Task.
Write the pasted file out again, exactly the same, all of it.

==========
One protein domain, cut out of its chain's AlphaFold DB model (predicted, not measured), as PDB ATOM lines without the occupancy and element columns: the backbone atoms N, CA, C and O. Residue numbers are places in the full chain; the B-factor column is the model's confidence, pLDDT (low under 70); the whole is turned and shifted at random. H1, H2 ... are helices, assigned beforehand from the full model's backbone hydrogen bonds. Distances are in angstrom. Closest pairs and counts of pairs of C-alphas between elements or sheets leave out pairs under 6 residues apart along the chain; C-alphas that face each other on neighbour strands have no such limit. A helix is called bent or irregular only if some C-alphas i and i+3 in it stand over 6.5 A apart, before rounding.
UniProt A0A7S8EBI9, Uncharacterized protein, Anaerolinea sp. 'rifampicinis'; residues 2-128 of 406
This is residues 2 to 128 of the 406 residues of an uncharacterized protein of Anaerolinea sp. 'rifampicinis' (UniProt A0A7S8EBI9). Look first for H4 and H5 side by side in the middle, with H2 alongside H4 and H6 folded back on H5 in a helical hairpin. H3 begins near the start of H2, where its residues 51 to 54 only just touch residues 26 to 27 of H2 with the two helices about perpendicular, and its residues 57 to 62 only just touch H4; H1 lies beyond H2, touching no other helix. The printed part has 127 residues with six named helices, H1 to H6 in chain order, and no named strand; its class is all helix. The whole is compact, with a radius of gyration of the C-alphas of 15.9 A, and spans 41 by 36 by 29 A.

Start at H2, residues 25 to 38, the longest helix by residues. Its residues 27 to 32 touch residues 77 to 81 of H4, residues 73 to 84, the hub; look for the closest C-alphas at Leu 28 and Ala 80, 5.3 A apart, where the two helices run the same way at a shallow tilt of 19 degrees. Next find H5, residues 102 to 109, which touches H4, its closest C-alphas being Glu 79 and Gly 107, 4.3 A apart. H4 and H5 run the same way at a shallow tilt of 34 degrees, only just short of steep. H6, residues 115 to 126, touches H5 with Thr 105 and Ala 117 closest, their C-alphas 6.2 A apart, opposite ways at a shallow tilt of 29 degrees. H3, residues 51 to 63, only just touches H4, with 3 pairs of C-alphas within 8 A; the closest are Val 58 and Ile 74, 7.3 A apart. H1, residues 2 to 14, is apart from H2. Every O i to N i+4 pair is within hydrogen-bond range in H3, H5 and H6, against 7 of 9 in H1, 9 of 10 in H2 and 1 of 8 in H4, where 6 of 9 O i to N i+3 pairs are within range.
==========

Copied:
One protein domain, cut out of its chain's AlphaFold DB model (predicted, not measured), as PDB ATOM lines without the occupancy and element columns: the backbone atoms N, CA, C and O. Residue numbers are places in the full chain; the B-factor column is the model's confidence, pLDDT (low under 70); the whole is turned and shifted at random. H1, H2 ... are helices, assigned beforehand from the full model's backbone hydrogen bonds. Distances are in angstrom. Closest pairs and counts of pairs of C-alphas between elements or sheets leave out pairs under 6 residues apart along the chain; C-alphas that face each other on neighbour strands have no such limit. A helix is called bent or irregular only if some C-alphas i and i+3 in it stand over 6.5 A apart, before rounding.
UniProt A0A7S8EBI9, Uncharacterized protein, Anaerolinea sp. 'rifampicinis'; residues 2-128 of 406
This is residues 2 to 128 of the 406 residues of an uncharacterized protein of Anaerolinea sp. 'rifampicinis' (UniProt A0A7S8EBI9). Look first for H4 and H5 side by side in the middle, with H2 alongside H4 and H6 folded back on H5 in a helical hairpin. H3 begins near the start of H2, where its residues 51 to 54 only just touch residues 26 to 27 of H2 with the two helices about perpendicular, and its residues 57 to 62 only just touch H4; H1 lies beyond H2, touching no other helix. The printed part has 127 residues with six named helices, H1 to H6 in chain order, and no named strand; its class is all helix. The whole is compact, with a radius of gyration of the C-alphas of 15.9 A, and spans 41 by 36 by 29 A.

Start at H2, residues 25 to 38, the longest helix by residues. Its residues 27 to 32 touch residues 77 to 81 of H4, residues 73 to 84, the hub; look for the closest C-alphas at Leu 28 and Ala 80, 5.3 A apart, where the two helices run the same way at a shallow tilt of 19 degrees. Next find H5, residues 102 to 109, which touches H4, its closest C-alphas being Glu 79 and Gly 107, 4.3 A apart. H4 and H5 run the same way at a shallow tilt of 34 degrees, only just short of steep. H6, residues 115 to 126, touches H5 with Thr 105 and Ala 117 closest, their C-alphas 6.2 A apart, opposite ways at a shallow tilt of 29 degrees. H3, residues 51 to 63, only just touches H4, with 3 pairs of C-alphas within 8 A; the closest are Val 58 and Ile 74, 7.3 A apart. H1, residues 2 to 14, is apart from H2. Every O i to N i+4 pair is within hydrogen-bond range in H3, H5 and H6, against 7 of 9 in H1, 9 of 10 in H2 and 1 of 8 in H4, where 6 of 9 O i to N i+3 pairs are within range.